How Not To Design A Package Manager

09 Jul 2015

The following is a rant about a couple of things I see being constantly screwed up by various package managers. In an ideal world, authors of package managers to be written would read this and do better, but mostly I’m just venting.


Package managers basically fall into two categories:

System package managers are used to manage software installed on an operating system. For Linux distributions, this usually means everything, from that dumb little app you started playing with the other day, down through the kernel. For other operating systems where there’s more of a division between the base system and “extra” software, these sometimes only cover the extras. Examples: apt, rpm, pacman, portage, the BSDs’ ports systems, Homebrew for OS X…

Language package managers are used to manage (primarily) libraries for a particular programming language, or sometimes a runtime environment like the JVM or Erlang’s BEAM VM. They often integrate a build system as well. Examples: gem (ruby), pip (python), cabal (haskell), opam (ocaml), go get (go. I don’t know of an official name for this tool), maven (JVM), npm (javascript/node.js), hex (beam)…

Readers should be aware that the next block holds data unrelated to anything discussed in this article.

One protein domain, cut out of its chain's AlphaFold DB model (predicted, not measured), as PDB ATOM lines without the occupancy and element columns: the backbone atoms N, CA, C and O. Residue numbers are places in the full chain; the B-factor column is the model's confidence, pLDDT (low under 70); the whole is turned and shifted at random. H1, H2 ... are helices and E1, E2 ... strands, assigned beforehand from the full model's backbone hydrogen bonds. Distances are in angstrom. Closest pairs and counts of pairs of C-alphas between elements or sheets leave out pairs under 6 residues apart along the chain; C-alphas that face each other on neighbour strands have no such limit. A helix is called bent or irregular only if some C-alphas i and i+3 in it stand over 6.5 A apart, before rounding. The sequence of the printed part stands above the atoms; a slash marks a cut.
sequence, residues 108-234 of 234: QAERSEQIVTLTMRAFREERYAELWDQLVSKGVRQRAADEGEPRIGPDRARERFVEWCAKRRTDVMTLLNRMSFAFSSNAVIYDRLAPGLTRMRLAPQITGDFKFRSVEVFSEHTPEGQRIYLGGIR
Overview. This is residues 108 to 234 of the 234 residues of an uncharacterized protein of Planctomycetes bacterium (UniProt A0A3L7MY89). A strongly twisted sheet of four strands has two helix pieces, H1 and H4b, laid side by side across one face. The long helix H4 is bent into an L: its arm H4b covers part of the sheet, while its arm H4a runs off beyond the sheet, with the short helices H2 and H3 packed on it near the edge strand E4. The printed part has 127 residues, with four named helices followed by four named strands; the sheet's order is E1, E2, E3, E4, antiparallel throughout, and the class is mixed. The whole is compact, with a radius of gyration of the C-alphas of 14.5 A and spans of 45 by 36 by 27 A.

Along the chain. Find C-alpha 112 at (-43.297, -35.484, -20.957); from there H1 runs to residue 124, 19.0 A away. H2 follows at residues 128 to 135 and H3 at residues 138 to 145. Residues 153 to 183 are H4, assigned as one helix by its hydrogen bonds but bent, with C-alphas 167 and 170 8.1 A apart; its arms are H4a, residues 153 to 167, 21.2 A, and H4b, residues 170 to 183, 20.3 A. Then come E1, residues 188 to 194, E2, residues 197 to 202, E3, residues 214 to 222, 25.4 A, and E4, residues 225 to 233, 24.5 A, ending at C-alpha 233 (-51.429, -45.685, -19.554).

Most of the impetus for this post comes from language package managers, but some of these complaints are equally applicable to system package managers, so I’ve snuck those in as well. Here are a couple really common things that annoy the heck out of me:

No straightforward way to host packages yourself


This is particularly insidious when you need to have a human approve the addition of new packages in the main tree; usually not an issue for language package managers, but having to go through a code review process just to get my tool up somewhere where I can easily install it on future boxes is… ick.

go get deserves special mention for getting this right in a language package manager; It’s not only documented and supported, but it’s essentially mandatory — you import by URL, and while there are some special case rules for common hosting sites (e.g. github), setting things up to be imported via a different URL is really easy.

Overly restrictive metadata

This is easiest to explain by way of some examples:


Please, for the love of God, if you’re responsible for writing a package manager, learn from the mistakes of others.